(Bloomberg) — Stocks in Asia are set for a muted start to the week with some major markets closed for a holiday and inflation concerns resurfacing. U.S. futures opened higher.
Australian futures pointed lower, while those in Hong Kong also fell earlier. S&P 500 and Nasdaq 100 contracts climbed. Markets in Japan and China are shut for holidays. U.S. stocks dropped from a record Friday, with economic data showing potential inflation pressures and hawkish remarks from a Federal Reserve official. Still, the S&P 500 Index capped its biggest monthly rally since November.
Signs of excessive risk-taking suggest it’s time to start debating a reduction in bond purchases, said Robert Kaplan, president of the Dallas Federal Reserve. Treasury yields held above 1.6%. Oil and gold were little changed.
“Interest rates going forward will be led more by expectations on the tapering from the Fed rather than by inflation,” Raffaele Bertoni, head of debt capital markets at Gulf Investment Corp., said on Bloomberg Television.
Stocks start the month with inflation risks back in focus, though the data are skewed in part by last year’s pandemic shock. U.S. personal incomes soared in March by the most in monthly records back to 1946, powered by fiscal stimulus. A key measure of inflation that the Fed officially uses for its target rose by the most since 2018.
The top financial officials in the U.S. are downplaying the risks of a surge in the cost of living, however. Treasury Secretary Janet Yellen said in a weekend interview that the demand boost from President Joe Biden’s economic plan will be spread over a decade. And Fed Chair Jerome Powell maintains that inflationary pressures are likely temporary.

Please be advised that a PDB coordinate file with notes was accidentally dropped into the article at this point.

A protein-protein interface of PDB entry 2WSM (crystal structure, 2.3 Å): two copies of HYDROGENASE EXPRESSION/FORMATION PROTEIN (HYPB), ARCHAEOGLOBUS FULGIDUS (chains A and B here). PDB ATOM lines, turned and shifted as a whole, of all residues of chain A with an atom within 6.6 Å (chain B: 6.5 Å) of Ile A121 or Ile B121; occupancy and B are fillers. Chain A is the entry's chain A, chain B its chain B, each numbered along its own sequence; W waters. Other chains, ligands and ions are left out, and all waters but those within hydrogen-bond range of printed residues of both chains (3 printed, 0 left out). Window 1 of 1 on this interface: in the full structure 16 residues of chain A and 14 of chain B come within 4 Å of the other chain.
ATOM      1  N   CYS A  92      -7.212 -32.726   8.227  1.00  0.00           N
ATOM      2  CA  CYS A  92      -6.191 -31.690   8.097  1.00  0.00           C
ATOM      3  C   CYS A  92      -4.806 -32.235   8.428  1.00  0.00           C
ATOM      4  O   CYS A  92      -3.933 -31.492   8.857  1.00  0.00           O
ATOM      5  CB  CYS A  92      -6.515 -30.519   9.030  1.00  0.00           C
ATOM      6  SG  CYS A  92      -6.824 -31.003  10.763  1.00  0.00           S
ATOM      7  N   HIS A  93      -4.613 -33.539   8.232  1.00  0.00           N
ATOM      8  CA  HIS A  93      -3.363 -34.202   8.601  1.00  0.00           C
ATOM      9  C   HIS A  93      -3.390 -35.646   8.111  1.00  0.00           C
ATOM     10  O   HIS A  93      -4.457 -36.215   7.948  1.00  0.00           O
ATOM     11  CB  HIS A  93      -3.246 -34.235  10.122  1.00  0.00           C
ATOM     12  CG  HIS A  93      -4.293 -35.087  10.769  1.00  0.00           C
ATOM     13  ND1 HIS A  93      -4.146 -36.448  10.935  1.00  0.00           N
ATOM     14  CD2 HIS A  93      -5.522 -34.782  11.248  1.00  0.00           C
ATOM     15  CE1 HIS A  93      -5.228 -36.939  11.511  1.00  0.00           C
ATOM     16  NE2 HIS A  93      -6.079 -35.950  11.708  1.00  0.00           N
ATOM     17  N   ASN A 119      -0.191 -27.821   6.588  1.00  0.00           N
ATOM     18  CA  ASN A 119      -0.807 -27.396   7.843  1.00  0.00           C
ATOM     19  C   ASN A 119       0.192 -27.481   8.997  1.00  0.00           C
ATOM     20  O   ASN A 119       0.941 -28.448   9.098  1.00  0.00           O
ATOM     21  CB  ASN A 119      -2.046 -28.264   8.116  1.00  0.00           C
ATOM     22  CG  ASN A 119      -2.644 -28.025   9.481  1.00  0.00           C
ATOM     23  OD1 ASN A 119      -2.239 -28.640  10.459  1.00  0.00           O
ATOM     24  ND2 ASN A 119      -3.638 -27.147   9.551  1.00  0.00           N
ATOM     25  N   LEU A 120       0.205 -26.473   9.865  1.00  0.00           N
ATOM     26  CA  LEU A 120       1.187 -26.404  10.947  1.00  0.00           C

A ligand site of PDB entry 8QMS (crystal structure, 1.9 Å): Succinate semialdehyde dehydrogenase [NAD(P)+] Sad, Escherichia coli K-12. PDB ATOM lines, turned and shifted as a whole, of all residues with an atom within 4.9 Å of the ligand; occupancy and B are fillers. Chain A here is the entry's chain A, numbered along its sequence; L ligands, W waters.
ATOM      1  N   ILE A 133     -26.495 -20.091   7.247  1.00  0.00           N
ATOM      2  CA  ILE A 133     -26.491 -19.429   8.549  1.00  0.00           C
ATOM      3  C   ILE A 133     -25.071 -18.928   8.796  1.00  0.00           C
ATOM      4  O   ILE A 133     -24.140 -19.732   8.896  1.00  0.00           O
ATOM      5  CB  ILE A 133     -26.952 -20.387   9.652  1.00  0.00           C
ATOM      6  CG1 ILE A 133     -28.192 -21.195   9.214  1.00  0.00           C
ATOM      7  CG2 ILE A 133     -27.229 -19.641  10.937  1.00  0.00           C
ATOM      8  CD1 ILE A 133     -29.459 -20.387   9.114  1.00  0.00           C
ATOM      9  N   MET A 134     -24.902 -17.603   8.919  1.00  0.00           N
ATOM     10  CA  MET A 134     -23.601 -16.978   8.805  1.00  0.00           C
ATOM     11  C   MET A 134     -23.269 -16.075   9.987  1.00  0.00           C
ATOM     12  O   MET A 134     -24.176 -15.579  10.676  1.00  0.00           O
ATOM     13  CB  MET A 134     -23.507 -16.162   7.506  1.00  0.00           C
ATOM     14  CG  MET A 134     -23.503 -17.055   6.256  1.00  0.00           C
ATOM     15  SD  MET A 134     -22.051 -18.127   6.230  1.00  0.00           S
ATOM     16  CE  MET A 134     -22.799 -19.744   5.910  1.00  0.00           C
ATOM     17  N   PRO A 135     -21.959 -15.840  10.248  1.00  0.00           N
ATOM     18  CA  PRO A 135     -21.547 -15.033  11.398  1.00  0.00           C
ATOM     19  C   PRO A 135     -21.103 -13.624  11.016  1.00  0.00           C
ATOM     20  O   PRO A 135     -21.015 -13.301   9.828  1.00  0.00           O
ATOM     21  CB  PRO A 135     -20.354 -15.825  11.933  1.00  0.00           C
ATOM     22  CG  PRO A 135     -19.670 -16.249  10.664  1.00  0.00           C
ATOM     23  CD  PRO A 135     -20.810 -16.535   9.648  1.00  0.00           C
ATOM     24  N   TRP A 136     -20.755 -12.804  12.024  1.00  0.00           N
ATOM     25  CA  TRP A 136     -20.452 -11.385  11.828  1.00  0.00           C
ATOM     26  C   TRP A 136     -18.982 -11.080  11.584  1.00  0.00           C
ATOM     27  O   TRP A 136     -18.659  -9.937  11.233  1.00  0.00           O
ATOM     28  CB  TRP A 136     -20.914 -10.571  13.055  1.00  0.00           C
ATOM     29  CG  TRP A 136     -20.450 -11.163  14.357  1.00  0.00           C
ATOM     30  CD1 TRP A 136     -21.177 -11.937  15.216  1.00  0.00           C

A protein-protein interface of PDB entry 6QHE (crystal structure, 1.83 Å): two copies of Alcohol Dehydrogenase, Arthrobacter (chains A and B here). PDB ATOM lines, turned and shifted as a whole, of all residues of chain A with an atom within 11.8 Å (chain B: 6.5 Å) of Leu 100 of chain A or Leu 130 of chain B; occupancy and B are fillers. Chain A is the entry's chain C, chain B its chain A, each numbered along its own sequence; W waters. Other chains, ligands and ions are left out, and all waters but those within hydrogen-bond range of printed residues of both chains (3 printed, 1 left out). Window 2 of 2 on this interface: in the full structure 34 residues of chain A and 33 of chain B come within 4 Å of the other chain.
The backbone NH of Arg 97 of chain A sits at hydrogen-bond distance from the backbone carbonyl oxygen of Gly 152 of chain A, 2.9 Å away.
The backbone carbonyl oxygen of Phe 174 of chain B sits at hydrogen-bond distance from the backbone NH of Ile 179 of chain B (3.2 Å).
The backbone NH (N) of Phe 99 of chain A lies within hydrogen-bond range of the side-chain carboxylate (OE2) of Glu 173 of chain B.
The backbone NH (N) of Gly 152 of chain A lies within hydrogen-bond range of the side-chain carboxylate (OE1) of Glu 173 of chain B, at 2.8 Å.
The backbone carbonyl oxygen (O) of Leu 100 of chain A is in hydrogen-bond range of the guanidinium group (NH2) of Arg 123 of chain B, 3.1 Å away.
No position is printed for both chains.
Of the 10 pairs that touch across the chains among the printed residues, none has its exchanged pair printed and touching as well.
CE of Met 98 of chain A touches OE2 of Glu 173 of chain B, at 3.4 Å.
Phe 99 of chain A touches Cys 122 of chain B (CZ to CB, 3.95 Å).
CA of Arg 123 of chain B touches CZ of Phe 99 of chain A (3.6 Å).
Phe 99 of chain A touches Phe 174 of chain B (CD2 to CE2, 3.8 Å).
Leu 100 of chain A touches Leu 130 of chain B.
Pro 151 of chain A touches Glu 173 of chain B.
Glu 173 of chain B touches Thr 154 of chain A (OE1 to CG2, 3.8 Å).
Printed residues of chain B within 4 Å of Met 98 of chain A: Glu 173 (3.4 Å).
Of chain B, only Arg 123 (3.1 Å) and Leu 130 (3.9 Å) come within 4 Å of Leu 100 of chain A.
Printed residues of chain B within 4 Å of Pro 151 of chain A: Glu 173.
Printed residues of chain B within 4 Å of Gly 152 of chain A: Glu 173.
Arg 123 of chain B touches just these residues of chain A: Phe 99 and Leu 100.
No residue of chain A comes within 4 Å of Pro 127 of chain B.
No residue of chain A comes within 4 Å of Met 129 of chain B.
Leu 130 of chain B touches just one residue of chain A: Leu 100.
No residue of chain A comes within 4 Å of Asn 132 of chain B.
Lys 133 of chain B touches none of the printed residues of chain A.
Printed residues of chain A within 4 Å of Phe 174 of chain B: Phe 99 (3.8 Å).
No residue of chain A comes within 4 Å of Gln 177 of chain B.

Meanwhile, India’s virus crisis is worsening, with daily deaths hitting another record on Sunday. Prime Minister Narendra Modi has come under fire for his handling of the Covid-19 crisis and his party is trailing in a key state election.
Here are some key events to watch this week:
A slew of manufacturing PMIs are due Monday, including from U.S. and ChinaFed Chair Powell speaks in an event hosted by the National Community Reinvestment CoalitionThe Reserve Bank of Australia monetary policy decision is due TuesdayThe Treasury announces its quarterly refunding on WednesdayChicago Fed President Charles Evans gives a virtual speech on the U.S. economy at an event hosted by Bard College; Cleveland Fed‘s Loretta Mester speaks to the Boston Economic Club on WednesdayBank of England rate decision ThursdayU.S. April employment report is released on Friday
These are some of the main moves in markets:
S&P 500 futures rose 0.3% as of 6:03 a.m. in Hong Kong. The S&P 500 fell 0.7% FridayAustralia’s S&P/ASX 200 Index futures slipped 0.1%Hong Kong’s Hang Seng Index futures fell 0.3% earlier.
The yen was at 109.35 per dollarThe offshore yuan was at 6.4747 per dollarThe Bloomberg Dollar Spot Index rose 0.7% FridayThe euro rose 0.1% to $1.2034
The yield on 10-year Treasuries was little changed at 1.63%. Treasury futures opened in the green. Cash Treasuries won’t trade in Asia Monday
West Texas Intermediate crude was little changed at $63.67 a barrel after sliding more than 2% FridayGold dipped 0.1% to $1,766.79 an ounce
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